During World War I, the United States fought a war of ideas with unprecedented ingenuity and organization. President Woodrow Wilson established the Committee on Public Information (CPI) to manage news and solicit widespread support for the war at home and abroad. Under the energetic direction of Mississippi newspaper editor George Creel, the CPI churned out national propaganda through diverse media including films, cartoons, and speeches. The CPI’s home-front propaganda cartoons were no laughing matter. The Bureau of Cartoons, headed by George Hecht, exhorted cartoonists to use their popular medium to support the war effort. Like other CPI pamphlets that urged Americans to integrate the war effort into their home and work lives, this excerpt from the CPI’s Bulletin for Cartoonists provided a mixture of suggestions, practical advice, and inspirational prose.
Committee on Public Information
Bureau of Cartoons
George Creel Chairman
The Secretary of State
The Secretary of War
The Secretary of the Navy
September 28, 1918.
Bulletin for Cartoonists.
To the cartoonists of America:
The floating of Liberty Loans is largely a problem of education. It is a question of bringing home to the mass of people the fact that it is their patriotic duty to invest all the money they can in Liberty Bonds.
There are few means of publicity that can equal cartoons in effectiveness in bringing home to every American his obligation to buy Liberty Bonds.
I appreciate deeply the splendid service that you, cartoonists of America, have rendered during the past three loan campaigns and I feel confident that you may be counted on in this present drive to do even more.
Make Each Liberty Loan Cartoon Count.
Frank B. Wilson, Director of Publicity.
When you sit down to draw a Liberty Loan cartoon your problem is just this: What can I draw that will most effectively make my readers buy bonds?
A pretty picture that appeals to the eye or a side-splitting humorous cartoon may catch the public fancy for the moment but you will decide after thinking it over that the really worthwhile thing from the standpoint of bond selling is not the appeal to the eye or to the sense of humor but the appeal to the brain and the heart.
If your cartoons leave your audience with something to think about or with some strongemotion they will accomplish their end. If youcan make your readers think or feel strongly they will act.
Consider yourself a Liberty Bond salesman actually talking to your readers. Think of the arguments you would use in persuading them to buy. And then draw those arguments.
A general cartoon about the Liberty Loan crushing the Kaiser will sell few bonds, whereas a very specific and personal cartoon will sell many. The closer home you bring the problem to each individual the more bonds you will inspire him to buy. . . .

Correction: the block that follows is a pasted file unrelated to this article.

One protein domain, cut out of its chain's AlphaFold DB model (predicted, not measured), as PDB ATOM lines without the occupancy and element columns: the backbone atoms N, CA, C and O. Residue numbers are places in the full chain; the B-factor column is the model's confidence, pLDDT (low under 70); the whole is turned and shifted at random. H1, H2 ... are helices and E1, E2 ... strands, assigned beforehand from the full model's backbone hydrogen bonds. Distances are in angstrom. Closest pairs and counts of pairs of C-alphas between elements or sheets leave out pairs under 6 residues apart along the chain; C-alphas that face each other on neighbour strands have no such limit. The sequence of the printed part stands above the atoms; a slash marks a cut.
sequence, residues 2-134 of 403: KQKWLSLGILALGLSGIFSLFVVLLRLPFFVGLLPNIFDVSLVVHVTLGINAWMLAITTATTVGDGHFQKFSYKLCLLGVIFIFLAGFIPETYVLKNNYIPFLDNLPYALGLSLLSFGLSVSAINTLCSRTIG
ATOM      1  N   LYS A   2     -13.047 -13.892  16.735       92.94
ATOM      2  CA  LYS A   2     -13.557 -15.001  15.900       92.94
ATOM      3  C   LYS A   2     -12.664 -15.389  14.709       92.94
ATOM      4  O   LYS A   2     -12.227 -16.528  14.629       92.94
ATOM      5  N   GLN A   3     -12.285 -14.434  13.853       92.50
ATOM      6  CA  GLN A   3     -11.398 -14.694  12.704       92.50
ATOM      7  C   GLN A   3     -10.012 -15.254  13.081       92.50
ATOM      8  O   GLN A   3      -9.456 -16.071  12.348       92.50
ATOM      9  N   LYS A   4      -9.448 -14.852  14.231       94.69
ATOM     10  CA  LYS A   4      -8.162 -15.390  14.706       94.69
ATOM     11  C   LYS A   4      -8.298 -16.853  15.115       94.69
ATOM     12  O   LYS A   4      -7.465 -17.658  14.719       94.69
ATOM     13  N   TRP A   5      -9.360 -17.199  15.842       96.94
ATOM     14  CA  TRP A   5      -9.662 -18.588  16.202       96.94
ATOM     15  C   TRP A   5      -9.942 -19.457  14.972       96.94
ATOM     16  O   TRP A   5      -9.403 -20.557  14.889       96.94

Study out the psychology of every cartoon carefully and try to make each sell the maximum number of bonds. Remember that the success of the Fourth Liberty Loan depends in a measure upon the effectiveness of your cartoons. Make every cartoon count.
Nothing is more important to-day than the winning of the war. The criterion of each act is therefore whether or not it is helping to hasten victory. The worth of each cartoon depends upon how much it aids in the national cause.
Every time you draw a cartoon you have the opportunity of helping to win the war.
Grasp every one. During the coming weeks your cartoons can be especially useful and we trust that you will draw as often as possible on the fourth Liberty Loan.
How Your Liberty Bond Will Fight.
The cartoonist has here an opportunity to show graphically just what the bond quota of his local community will purchase.
A $50 bond will buy:
14 rifle grenades.
160 first-aid packages to dress wounds.
Truck knives for an entire rifle company.
A $100 bond will:
Clothe a soldier.
Buy 5 rifles.
Feed a soldier for 8 months.
A $1,000 bond will buy:
An X-ray apparatus outfit.
Pistols for an entire company.
$5,000 worth of bonds will buy:
$50,000 worth of bonds will:
Maintain a submarine for over a year.
Construct a base hospital with 500 beds.
$100,000 Will buy 5 fighting airplanes.
$1,000,000 worth of bonds will maintain a battleship for a year.
$1,800,000 worth of bonds will build one destroyer.
$28,000,000 worth of bonds will build one new battleship complete.
If We Don’t Go Over the Top This Time.
England, with her record of 26 billions raised by loans, is watching us with anxious eyes. We have made good three times. We must do it a fourth time. Sad-eyed France, with her 17 billions of loans raised by an exhausted people, is looking to us. We must keep faith.
Our boys in the trenches are waiting eagerly for the new assurance that the folks at home are really backing them.
And the Kaiser with his record of 28 billions raised by war loans is eyeing us hopefully. We managed to do it three times, he thinks, but this time we will fall flat. We’ve got to show him.
If we don’t go over the top this time and show that our pocketbooks as well as our hearts are in this fight England will lose her respect for “Indomitable America”! France will sink under her burden of discouragement. Our boys in the trenches will feel that they haven’t the backing of the folks at home and will lose heart. And the Kaiser, with an exultant “I told you so,” will cheer his doubting hordes on to new efforts.
The war will be prolonged immeasurably if this loan is not a success.
Source: Committee on Public Information, Bureau of Cartoons, Bulletin No. 16, September 28, 1919, 1–2.
Online Source: Accessed October 20, 2013 at 7:13PM PDT >> http://historymatters.gmu.edu/d/5052/